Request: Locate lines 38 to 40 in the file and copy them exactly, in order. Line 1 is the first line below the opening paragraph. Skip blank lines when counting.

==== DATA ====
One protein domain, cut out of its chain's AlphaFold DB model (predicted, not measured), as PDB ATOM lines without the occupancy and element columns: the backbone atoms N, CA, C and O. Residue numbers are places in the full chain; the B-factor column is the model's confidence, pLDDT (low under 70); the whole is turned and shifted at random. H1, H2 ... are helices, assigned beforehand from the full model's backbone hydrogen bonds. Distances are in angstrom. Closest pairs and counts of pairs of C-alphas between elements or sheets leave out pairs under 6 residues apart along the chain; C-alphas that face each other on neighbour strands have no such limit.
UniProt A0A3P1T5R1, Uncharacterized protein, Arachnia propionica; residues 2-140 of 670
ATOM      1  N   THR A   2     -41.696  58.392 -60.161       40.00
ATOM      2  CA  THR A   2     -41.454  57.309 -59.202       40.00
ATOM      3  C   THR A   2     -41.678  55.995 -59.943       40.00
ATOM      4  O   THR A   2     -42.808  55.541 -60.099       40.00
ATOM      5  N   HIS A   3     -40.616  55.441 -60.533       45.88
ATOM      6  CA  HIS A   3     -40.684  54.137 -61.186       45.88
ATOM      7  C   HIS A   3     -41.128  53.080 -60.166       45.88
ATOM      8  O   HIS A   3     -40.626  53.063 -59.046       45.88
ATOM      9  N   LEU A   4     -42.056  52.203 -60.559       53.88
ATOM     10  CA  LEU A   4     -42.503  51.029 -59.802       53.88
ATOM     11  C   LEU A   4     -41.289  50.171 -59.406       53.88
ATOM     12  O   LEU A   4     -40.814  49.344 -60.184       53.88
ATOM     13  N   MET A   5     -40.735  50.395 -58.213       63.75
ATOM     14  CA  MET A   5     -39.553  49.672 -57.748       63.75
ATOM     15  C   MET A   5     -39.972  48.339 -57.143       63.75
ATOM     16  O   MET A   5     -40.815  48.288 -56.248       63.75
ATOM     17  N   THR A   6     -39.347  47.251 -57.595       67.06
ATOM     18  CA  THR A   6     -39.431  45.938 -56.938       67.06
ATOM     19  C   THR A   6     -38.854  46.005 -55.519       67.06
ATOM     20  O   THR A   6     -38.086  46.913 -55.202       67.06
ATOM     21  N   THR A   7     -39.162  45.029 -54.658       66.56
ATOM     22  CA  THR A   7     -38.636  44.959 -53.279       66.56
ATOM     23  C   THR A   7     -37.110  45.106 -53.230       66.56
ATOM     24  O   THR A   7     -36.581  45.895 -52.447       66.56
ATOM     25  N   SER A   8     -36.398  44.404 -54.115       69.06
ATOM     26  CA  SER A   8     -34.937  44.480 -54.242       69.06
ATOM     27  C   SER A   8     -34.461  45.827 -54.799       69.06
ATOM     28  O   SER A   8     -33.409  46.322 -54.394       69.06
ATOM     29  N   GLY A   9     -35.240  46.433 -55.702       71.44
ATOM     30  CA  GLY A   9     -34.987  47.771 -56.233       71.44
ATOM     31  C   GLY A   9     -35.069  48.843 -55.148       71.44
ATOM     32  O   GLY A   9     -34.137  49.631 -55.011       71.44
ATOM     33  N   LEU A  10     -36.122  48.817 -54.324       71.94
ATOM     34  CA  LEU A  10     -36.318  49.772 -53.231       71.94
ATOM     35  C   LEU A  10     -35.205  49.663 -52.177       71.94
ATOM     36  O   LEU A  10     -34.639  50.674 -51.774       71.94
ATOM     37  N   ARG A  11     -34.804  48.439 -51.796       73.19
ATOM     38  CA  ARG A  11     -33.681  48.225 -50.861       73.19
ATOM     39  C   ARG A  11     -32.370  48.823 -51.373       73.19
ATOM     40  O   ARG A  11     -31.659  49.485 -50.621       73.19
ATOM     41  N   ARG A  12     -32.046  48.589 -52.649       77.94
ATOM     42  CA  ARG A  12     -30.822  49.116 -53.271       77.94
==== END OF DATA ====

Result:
ATOM     37  N   ARG A  11     -34.804  48.439 -51.796       73.19
ATOM     38  CA  ARG A  11     -33.681  48.225 -50.861       73.19
ATOM     39  C   ARG A  11     -32.370  48.823 -51.373       73.19